I’ve had my rafts out for several weekend outings now, I’ve written about them previously on this blog. While both rafts had some persistent leaking, I’ve only had to re-inflate about once per hour or less. I spent a couple of hours last week doing some further sealing and they seem to be much improved. None of the leaks have been random, they have been consistently in the hardest to seal places, or in places where I made an error in assembly.

Conclusion (for now):

I really like these rafts. After re-working the yellow one due to some deficiencies with my iron, it has been great.

I feel confident taking my rafts up to class 2 rapids (with a bike strapped to the bow!), though by some standards I’ve paddled class 3 with them. I built spray decks for both of them, and they really help keep the waves out.

Make no mistake, these are not an easy weekend project. They require attention to detail and meticulous assembly. They will not forgive poor assembly. I am confident that if I get a third, it will be incrementally better than the first ones.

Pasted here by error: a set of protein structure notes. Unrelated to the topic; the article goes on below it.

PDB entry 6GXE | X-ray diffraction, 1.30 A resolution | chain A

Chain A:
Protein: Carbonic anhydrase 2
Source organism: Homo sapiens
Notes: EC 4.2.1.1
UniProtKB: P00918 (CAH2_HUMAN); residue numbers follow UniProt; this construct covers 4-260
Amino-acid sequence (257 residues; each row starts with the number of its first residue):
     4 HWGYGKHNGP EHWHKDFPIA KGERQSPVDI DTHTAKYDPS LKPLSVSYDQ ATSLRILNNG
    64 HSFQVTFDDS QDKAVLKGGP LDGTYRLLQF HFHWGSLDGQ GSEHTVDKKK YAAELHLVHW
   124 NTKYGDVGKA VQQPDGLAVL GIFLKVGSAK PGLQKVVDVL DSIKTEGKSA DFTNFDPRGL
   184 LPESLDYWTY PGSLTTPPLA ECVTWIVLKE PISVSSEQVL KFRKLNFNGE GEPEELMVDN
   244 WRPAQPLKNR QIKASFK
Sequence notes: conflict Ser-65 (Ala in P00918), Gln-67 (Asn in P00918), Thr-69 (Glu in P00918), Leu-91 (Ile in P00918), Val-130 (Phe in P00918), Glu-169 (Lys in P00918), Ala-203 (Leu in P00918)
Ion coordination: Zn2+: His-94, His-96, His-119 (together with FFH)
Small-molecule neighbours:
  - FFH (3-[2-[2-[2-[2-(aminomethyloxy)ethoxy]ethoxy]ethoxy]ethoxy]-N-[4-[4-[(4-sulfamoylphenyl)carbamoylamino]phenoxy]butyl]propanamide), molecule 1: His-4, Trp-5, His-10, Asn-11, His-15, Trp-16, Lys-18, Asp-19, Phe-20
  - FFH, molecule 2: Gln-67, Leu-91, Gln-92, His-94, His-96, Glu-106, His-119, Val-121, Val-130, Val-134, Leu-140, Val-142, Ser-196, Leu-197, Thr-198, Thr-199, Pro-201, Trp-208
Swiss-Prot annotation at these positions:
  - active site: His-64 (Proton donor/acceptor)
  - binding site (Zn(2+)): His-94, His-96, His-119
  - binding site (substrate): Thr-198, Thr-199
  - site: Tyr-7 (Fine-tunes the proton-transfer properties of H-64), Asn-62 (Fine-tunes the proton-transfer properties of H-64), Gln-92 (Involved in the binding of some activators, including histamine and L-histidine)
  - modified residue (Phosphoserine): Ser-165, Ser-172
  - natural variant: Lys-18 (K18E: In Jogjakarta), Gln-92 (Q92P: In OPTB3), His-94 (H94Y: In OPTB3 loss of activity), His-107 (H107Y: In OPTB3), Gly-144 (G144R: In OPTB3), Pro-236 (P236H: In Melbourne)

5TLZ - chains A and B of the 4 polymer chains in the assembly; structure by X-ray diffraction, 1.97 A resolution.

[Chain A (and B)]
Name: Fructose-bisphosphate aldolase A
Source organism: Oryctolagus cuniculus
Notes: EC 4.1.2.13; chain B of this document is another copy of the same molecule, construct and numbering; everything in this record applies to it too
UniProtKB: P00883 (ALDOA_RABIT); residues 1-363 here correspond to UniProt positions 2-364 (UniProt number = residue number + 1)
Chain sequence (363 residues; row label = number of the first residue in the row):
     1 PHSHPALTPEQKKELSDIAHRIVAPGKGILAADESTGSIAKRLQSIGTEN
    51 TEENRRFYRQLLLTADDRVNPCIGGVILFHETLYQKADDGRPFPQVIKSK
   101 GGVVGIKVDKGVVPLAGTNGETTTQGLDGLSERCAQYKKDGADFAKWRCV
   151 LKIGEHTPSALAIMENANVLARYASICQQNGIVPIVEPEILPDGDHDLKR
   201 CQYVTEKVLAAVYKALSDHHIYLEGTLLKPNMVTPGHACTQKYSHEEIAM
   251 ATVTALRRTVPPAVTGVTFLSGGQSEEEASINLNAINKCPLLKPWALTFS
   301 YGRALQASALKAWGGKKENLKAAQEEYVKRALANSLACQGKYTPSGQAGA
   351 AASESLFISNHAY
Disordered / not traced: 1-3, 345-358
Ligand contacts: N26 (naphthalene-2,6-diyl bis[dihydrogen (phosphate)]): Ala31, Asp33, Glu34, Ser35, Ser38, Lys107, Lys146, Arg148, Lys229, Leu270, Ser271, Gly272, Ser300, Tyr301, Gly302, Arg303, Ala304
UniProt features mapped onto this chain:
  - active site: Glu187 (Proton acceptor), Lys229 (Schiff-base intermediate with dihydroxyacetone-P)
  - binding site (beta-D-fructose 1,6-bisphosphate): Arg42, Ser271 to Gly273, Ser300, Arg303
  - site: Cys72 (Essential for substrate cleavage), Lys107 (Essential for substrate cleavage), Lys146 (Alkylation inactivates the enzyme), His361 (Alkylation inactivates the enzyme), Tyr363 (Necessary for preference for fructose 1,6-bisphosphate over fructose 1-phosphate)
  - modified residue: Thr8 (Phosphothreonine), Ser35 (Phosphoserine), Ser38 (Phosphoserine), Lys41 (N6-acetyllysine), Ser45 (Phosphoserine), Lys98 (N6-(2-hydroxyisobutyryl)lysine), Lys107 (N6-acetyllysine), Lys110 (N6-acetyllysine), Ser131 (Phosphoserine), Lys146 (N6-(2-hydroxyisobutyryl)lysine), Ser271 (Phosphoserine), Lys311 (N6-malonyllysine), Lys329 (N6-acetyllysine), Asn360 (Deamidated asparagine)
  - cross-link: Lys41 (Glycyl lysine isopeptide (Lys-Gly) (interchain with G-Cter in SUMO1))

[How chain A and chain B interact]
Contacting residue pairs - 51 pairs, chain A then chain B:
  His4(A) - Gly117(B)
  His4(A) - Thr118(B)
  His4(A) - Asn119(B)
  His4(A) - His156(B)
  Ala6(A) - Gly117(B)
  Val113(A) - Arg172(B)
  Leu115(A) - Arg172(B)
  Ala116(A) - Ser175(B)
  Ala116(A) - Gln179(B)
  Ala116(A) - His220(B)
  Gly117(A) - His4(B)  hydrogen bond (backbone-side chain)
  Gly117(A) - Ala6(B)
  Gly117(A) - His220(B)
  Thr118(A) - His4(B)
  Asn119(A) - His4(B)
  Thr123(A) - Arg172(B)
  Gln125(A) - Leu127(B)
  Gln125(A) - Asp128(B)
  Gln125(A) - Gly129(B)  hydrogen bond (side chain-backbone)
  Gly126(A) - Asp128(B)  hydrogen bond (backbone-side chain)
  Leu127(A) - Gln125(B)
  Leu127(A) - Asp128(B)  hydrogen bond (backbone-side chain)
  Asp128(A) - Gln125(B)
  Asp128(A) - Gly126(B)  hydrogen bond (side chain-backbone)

For those willing to commit the time to assembling them properly, these are a budget-friendly entry into the world of packrafting. For others, these will be a frustrating experience. If you enjoy working with your hands, crafts, or sewing, than these are the bargain start to a packrafting hobby.

Stay tuned for a longer term review some time next year!

Post Script:

Yes, you want the zipper!

Disclaimer:

I bought these with my own money. I have no relationship with DIYpackraft.com other than as a customer. I did not warn him that I was doing this review, nor did he ask me to do it. I did not get a discount for being an obscure winter bikepacking blogger.

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Solstice Weekend Bikerafting Overnight on the Bow River

Life moves pretty fast. You don’t stop and look around once in a while, you could miss it


 Ferris Bueller

Where Can I Go Bikeraft Camping Near Calgary?

I got myself a couple of packrafts this year, and I’ve been itching to take them for a long trip. Since quick trips involving rivers are generally unidirectional, combining the rafts and bikes is a win as far as retrieving my car at the end.

The Bow River in Banff National Park offers enough current to keep things interesting, and a highway that Parks Canada claim is a cycle-friendly route to reach a put-in point. Add to that, just a few km down the river from the Castle Junction put-in point is a a water-access-only backcountry campground where we could book a spot.

Two Packrafts Means I Need to Bring a Friend